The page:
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Fluorescence is the phenomenon whereby molecules that have absorbed near ultra-violet and visible light emit light at a longer wavelength (usually in the visible spectrum).

In experimental practice, this is of very good use for imaging: you can shine light that causes fluorescence in the molecule you want to image. Then, if your image capturing device only works for a certain wavelength range (in this case, the range of the emitted light from fluorescence), then your imaging device will not "see" the original light that was shining on the sample.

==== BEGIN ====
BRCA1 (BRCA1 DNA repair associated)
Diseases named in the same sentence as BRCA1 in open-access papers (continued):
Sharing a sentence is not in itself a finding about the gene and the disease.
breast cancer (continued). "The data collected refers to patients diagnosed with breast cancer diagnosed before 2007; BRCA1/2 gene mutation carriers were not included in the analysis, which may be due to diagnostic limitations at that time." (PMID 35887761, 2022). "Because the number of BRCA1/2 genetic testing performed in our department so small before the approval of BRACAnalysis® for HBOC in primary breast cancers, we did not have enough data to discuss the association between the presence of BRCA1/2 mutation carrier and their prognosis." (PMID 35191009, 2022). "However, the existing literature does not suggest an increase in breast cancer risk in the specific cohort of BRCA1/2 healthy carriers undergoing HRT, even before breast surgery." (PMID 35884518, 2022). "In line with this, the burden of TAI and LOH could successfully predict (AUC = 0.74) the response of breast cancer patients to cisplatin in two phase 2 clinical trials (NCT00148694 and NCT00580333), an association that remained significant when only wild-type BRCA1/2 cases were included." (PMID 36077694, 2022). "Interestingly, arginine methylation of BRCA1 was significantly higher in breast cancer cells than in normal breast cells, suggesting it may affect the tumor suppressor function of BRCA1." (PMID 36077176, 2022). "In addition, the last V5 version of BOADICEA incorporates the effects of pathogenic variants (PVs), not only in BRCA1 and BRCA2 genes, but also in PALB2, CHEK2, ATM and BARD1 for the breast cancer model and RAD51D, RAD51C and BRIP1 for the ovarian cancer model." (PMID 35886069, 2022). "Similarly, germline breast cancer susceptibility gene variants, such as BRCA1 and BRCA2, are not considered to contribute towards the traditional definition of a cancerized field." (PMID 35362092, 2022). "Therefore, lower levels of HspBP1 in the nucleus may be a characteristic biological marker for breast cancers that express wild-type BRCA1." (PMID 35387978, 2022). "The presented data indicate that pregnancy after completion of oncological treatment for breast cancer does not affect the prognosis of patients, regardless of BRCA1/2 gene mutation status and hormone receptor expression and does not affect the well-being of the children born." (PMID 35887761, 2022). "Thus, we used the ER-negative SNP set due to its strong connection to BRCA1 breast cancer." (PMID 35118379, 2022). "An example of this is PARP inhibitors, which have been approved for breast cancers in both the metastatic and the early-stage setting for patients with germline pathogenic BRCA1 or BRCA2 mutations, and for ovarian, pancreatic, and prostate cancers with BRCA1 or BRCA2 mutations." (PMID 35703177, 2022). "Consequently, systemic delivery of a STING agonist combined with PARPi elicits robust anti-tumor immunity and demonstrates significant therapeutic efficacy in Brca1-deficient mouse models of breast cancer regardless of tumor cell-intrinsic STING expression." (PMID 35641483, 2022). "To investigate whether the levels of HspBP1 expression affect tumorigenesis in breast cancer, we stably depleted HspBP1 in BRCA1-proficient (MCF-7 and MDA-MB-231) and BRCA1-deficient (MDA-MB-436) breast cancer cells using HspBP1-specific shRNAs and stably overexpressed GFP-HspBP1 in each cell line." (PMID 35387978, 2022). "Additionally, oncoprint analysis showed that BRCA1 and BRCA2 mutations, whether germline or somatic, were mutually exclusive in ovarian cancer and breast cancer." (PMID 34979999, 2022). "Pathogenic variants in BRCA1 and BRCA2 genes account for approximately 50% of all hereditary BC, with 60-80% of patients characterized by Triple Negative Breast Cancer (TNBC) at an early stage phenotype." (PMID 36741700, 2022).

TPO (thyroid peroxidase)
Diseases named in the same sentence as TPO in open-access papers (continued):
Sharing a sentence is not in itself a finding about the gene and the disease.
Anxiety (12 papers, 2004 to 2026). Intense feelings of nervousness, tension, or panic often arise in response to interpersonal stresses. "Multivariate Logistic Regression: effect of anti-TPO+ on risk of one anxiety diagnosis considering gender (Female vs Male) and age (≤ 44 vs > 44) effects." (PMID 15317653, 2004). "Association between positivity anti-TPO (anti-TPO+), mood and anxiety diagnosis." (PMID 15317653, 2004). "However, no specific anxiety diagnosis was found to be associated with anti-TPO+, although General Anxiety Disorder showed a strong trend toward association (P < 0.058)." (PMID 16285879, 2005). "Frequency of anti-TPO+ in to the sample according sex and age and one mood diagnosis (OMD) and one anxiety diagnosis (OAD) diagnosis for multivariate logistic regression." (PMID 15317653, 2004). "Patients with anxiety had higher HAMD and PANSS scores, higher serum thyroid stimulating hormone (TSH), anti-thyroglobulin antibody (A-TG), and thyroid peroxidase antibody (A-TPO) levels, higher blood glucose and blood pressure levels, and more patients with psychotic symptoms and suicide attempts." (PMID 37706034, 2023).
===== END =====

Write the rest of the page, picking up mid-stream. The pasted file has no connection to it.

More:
[1] B.H. Brandsden, and C.J. Joachain, "Physics of Atoms and Molecules," Second Edition, Pearson Education Limited (2003).